'Atomically thin' transistors could help make electronic skins a reality
Electronic skin only becomes really useful when it's thin enough to be practically imperceptible, and scientists may have just made this breakthrough. Stanford researchers have developed a new technique that produces "atomically thin" transistors less than 100 nanometers in length. According to the university, this is "many times" shorter than the previous record.
The team did the feat by overcoming a longstanding hurdle in flexible technology. Although “2D” semiconductors are ideal, they require so much heat to make them that they would melt the flexible plastic. The new approach involves glass-coated silicon with a super-thin semiconductor film (molybdenum disulfide) overlaid with nanostructured gold electrodes. This creates a film only three atoms thick at a temperature of nearly 1,500 ° F - the conventional plastic substrate would have deformed about 680 ° F.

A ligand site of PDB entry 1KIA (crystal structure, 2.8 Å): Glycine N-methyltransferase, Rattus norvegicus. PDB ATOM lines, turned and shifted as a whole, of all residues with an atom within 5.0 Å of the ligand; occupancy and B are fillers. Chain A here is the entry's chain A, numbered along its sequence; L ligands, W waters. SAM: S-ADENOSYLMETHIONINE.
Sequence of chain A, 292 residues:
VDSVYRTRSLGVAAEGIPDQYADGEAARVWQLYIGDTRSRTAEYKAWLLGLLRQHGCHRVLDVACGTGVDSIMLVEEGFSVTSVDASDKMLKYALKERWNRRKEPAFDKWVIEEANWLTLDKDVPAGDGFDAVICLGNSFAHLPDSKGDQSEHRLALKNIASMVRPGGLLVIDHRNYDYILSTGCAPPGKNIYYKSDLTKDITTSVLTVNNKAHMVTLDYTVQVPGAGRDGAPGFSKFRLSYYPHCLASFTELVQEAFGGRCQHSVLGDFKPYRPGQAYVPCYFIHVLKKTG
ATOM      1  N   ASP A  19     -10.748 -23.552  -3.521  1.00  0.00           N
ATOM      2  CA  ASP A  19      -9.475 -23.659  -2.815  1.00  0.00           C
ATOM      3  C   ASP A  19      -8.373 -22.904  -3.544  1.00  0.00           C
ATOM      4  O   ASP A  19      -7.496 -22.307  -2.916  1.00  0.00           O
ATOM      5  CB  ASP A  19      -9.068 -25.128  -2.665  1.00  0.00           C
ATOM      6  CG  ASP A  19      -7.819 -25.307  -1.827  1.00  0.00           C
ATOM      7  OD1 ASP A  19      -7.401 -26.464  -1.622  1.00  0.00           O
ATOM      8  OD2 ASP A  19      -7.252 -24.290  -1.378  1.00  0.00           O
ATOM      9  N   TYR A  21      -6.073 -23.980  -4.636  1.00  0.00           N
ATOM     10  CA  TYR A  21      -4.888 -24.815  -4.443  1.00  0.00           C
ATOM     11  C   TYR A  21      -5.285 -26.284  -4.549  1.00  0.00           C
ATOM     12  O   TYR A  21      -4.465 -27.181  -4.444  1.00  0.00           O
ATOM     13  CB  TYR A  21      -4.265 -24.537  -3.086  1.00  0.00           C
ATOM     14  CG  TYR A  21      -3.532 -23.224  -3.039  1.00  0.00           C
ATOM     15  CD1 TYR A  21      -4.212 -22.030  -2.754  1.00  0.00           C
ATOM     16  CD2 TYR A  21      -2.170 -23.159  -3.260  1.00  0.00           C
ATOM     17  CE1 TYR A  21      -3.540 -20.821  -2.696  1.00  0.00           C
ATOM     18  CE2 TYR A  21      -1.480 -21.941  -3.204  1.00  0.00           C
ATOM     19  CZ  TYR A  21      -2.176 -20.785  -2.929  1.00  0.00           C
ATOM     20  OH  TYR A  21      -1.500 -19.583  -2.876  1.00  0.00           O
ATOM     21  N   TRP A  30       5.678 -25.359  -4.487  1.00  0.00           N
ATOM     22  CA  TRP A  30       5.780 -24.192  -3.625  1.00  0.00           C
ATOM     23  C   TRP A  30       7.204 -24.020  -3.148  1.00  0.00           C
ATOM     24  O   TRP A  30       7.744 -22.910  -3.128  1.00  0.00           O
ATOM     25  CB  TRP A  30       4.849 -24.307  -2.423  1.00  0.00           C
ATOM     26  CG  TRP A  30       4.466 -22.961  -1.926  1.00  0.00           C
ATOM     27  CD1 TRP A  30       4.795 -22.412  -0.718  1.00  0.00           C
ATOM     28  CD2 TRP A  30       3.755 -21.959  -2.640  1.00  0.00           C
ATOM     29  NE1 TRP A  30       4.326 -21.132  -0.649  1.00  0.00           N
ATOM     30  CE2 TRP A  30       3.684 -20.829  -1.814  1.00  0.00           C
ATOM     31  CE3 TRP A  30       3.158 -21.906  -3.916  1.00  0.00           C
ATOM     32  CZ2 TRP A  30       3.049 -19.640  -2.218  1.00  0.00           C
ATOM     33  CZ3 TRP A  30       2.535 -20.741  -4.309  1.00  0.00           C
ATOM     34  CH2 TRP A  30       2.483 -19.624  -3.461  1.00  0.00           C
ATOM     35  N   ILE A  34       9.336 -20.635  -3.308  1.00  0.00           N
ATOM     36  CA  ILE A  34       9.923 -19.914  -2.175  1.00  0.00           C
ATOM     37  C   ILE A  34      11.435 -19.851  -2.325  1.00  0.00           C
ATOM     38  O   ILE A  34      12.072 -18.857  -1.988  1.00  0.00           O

After the components have cooled down, the team can apply the film to the substrate and, in a few “additional manufacturing steps”, create an entire structure around five micrometers thick, which is a tenth the thickness of a human hair. In fact, it is ideal for use with low power consumption as it can handle high currents at low voltages.
There is still more to be done. The researchers want to refine the flexible technology as well as include a wireless technology that would enable networking without bulky hardware. This also ignores the usual challenges with such a technology - the inventors would have to find a way to mass-produce these transistors at reasonable prices. If successful, however, this could lead to highly efficient e-skins, implants, and other flexible devices that are barely noticeable.
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